John Gibeau, a city council member, might tell visitors to be careful of Frontier’s phone cables, some that have laid on the ground in parts of town for years.

“There’s three lines there, that are just laying across the ground,” Gibeau told MPR News. “And they run down for probably another 60 yards.”

Frontier laid out the phone cables sometime ago, but they have never seen a day attached to a utility pole.

In another part of town, a Frontier line technician thought nothing about draping a phone line across the top of a homeowner’s propane tank. At one address, there was no convenient utility pole in sight, so the technician used a few trees in the neighborhood as makeshift poles, distributing the line through the tree branches which help keep the cable above ground so vehicles do not drive over it. Gibeau said Frontier has left it that way for almost three years.

Ceylon, Minn.

Another resident deals with Frontier’s phone line each time he mows his lawn. That is because Frontier just dropped the cable on the grass and left it there. He relocated it to a nearby flower bed to avoid an accidental entanglement with the lawnmower. Other neighbors have done their part, attaching Frontier’s lines to the top of fences and fence poles — anything in sight that can get the cable off the ground where it can be ruined over time.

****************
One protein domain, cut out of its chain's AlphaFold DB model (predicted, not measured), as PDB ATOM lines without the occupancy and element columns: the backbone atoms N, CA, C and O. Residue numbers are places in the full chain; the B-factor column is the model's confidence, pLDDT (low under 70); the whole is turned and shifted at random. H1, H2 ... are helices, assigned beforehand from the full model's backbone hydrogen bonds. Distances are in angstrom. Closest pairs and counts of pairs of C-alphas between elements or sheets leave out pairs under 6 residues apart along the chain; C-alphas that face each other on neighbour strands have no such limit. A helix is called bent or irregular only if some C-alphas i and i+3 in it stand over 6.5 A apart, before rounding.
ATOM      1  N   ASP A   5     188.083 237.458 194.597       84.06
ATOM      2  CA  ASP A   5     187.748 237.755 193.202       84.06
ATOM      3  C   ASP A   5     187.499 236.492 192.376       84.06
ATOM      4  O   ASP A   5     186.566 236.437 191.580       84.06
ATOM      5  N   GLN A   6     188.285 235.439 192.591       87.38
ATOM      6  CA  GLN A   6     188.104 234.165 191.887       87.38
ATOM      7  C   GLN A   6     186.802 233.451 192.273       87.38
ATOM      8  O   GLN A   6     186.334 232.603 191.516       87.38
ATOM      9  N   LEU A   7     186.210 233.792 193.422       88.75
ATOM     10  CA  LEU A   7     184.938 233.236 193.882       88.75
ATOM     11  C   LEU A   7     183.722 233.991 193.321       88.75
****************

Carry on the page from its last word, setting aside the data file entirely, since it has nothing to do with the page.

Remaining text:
In all these cases, Frontier has refused to fix the problems, despite repeated calls. But that may be asking for too much. At a hearing recently in Slayton, Frontier customer Dale Burkhardt lost his phone and DSL service after a construction crew accidentally severed the phone cable that serves his farm. More than a year later, Frontier’s repair crews have never shown up to repair the line, regardless of the number of trouble tickets and calls to customer service.

“I still don’t have a landline, I don’t have an internet,” Burkhardt said. “I’m getting a little fed up.”

As Minnesota’s Public Utilities Commission continues a series of public hearings around the state to hear complaints concerning Frontier Communications, regulators are getting an earful. Nearly 400 people have turned out for the hearings so far. Many report Frontier has not fixed their problems, no matter how often customers complain.

Javier Mendoza, Frontier’s vice president of communications, told MPR the company is listening to customers.

“For us, one customer who is out of service is one customer too many,” Mendoza said. “So, we would thank our customers for their patience. We recognize that from time to time we experience service issues and delays. And for those customers that are affected, we apologize to them.”

Frontier Communications scatters its phone cables on residents’ lawns, across a propane tank, and through tree branches as makeshift utility poles, reports Minnesota Public Radio (3:56)